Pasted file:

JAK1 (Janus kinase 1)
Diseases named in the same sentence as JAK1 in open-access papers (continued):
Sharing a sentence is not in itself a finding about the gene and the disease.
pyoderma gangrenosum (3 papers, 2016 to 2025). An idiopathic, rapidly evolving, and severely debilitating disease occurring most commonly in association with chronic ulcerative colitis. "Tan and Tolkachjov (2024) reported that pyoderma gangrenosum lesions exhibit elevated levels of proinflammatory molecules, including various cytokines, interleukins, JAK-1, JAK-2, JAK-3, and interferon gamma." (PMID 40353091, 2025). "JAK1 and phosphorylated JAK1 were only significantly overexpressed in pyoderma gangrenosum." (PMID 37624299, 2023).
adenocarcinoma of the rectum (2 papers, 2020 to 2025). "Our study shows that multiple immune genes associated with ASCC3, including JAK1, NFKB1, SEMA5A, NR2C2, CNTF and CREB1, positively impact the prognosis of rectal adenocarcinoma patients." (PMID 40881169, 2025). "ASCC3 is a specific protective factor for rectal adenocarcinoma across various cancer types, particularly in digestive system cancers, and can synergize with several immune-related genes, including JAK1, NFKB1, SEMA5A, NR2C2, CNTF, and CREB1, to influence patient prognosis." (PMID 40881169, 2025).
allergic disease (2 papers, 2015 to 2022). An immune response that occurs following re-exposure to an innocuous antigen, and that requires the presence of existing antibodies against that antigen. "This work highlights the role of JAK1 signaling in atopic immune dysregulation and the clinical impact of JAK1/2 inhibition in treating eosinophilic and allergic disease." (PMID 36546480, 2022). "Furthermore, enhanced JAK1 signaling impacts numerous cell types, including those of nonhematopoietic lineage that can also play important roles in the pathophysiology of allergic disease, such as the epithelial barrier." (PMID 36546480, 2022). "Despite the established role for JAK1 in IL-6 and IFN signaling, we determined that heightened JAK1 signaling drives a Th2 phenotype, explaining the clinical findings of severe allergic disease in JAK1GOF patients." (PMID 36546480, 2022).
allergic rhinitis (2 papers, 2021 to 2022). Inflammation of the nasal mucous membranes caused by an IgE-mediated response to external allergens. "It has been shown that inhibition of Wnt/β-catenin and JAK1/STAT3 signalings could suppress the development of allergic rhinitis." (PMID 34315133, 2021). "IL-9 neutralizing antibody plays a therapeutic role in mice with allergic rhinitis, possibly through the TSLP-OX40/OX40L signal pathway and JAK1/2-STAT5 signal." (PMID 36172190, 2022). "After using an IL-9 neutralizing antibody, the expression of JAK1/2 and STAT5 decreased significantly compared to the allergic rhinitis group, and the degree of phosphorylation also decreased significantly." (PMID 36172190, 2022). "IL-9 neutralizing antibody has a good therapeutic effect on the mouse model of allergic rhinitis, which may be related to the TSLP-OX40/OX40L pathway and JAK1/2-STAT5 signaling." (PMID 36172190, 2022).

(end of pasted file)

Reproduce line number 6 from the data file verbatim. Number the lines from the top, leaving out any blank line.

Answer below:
allergic disease (2 papers, 2015 to 2022). An immune response that occurs following re-exposure to an innocuous antigen, and that requires the presence of existing antibodies against that antigen. "This work highlights the role of JAK1 signaling in atopic immune dysregulation and the clinical impact of JAK1/2 inhibition in treating eosinophilic and allergic disease." (PMID 36546480, 2022). "Furthermore, enhanced JAK1 signaling impacts numerous cell types, including those of nonhematopoietic lineage that can also play important roles in the pathophysiology of allergic disease, such as the epithelial barrier." (PMID 36546480, 2022). "Despite the established role for JAK1 in IL-6 and IFN signaling, we determined that heightened JAK1 signaling drives a Th2 phenotype, explaining the clinical findings of severe allergic disease in JAK1GOF patients." (PMID 36546480, 2022).